Why are difficult conversations so difficult? The reason is fairly simple: because you are stressed out. Why are you stressed out? Because in your mind you’ve already made up an option about what lead to the difficult conversation you are about to have.
And you are most likely wrong.
Your brain is a marvelous, intriguing, high performing and very creative genius. It is also highly egocentric (after all, it has to keep you alive) and fine-tuned to detect threats to your physical or emotional integrity (so it can keep you alive). That means that your brain has already created a very plausible reason for whatever happened to lead up to that difficult conversation – a very personal reason.
- Your team member repeatedly misses deadlines, because they don’t respect you.
- Your work colleague is insisting in changing a process, because they don’t trust in your assessment.
- Your lead insists on micromanaging you, because they think you can’t take decisions on your own.
Your brain assumes that the world is revolving around you, and you alone.
As a result, you start your difficult conversation with a barrel of “why”-bullets. Why did you do this? Why did you not do that? Why can’t you EVER remember to do…? You can guess what the other person’s brain will do now: light up flaring red in flight or fight mode.
You’ve just turned a difficult conversation into a tit-for-tat of blame and justification.
A script for a third option
What if it didn’t matter who’s right? What if you chose curiosity over instant blaming? These two tools can help you to prepare and to survive your next difficult conversation:
Preparation: find 10 reasons for why THIS THING could happen to you.
For example, if your team member repeatedly misses deadlines, find 10 reasons why YOU would miss a deadline. This is not to find a justification for your team member, but rather to entertain your brain in the notion that there are more than just the most fatalistic self-deprecating reasons that it came up with first.
At the very minimum, your brain will be thoroughly confused about HOW this could have happened. Confusion, in this case, is good, because it creates curiosity. And curiosity is much more powerful than anger.
Starting the conversation: Situation – Behaviour – Impact
Whoever you are having the difficult situation with probably knows this is not just a social chat. So it’s very possible they are coming in just as tense as you were (before the aforementioned exercise). Instead of engaging into the blaming war, use this blueprint:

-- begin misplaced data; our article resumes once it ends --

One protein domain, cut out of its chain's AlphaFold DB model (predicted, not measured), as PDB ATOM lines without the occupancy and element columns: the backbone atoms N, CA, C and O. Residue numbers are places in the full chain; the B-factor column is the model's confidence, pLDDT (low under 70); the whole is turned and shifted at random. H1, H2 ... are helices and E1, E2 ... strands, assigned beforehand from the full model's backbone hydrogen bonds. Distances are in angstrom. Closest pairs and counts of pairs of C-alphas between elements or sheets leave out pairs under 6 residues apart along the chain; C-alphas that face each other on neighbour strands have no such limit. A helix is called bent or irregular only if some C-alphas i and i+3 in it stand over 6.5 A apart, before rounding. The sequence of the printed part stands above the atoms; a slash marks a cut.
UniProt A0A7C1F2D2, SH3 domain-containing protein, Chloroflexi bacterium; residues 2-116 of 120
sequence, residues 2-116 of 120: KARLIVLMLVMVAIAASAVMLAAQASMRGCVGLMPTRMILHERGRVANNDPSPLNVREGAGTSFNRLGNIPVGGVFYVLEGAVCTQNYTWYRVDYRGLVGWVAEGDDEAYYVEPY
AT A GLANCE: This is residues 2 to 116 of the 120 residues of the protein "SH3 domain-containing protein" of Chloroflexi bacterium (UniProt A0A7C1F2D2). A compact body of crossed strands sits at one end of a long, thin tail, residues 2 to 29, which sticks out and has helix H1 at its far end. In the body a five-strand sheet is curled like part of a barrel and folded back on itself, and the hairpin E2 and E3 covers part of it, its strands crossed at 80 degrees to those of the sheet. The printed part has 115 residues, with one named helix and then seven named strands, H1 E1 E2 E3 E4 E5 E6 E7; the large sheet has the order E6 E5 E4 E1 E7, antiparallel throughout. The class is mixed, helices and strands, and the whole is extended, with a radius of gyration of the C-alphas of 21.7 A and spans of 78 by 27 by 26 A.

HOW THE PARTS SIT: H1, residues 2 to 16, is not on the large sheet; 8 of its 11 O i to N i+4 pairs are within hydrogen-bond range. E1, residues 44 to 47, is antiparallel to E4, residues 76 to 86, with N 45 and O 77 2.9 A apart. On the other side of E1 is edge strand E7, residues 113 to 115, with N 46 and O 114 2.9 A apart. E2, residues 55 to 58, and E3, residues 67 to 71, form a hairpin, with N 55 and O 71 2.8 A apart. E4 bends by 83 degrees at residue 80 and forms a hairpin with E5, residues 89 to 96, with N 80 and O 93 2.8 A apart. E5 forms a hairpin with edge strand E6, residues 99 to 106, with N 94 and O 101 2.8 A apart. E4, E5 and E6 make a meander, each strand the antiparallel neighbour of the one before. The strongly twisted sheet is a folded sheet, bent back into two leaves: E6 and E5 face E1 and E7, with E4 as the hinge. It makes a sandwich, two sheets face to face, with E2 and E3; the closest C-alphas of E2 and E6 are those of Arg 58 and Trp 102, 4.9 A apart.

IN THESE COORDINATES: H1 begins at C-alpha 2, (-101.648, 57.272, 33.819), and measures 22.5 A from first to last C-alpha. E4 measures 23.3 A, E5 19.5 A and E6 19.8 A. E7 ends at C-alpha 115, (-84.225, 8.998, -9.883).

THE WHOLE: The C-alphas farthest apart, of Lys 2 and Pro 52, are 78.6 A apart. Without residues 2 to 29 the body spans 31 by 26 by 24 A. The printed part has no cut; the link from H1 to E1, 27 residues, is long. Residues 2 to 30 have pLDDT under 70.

- Explain what happened.
- Explain the impact this had on you / on others.
- Ask for their thoughts.
- Validate what you’ve heard in your own words.
- Move forward to a solution.
I noticed that you were late for the last three meetings. When we wait on you, this means we have less time to actually discuss our topics, which puts a lot of stress on everybody on the team.
I’d love to hear your thoughts about this?
Important, don’t skip step 4, for example:
Oh, so your partner’s new job means that dropping off the kids at school now is your responsibility, and school doesn’t open until 8:30. So, does this mean, 9pm is usually too early for you?
Maybe the team member wants to add some additional details (like, once the construction works on his street are done, they’ll be back home on time for the meeting – so this is a temporary situation). Now, you can move forward to a solution,
What can we do to solve this for all of us? What works for you?
Maybe you move the meeting to 15 minutes later during the next 3 month. Maybe you find an entirely new meeting schedule. Whatever works for all of you. The important bit is this: It’s not that they hate you, that they think your meetings are as enticing as watching paint dry – they simply had a conflicting event they thought was not work-related and thus not important enough to bring up.
As they say, communication is oxygen. It turns out, curiosity is your window to access all that fresh and invigorating oxygen.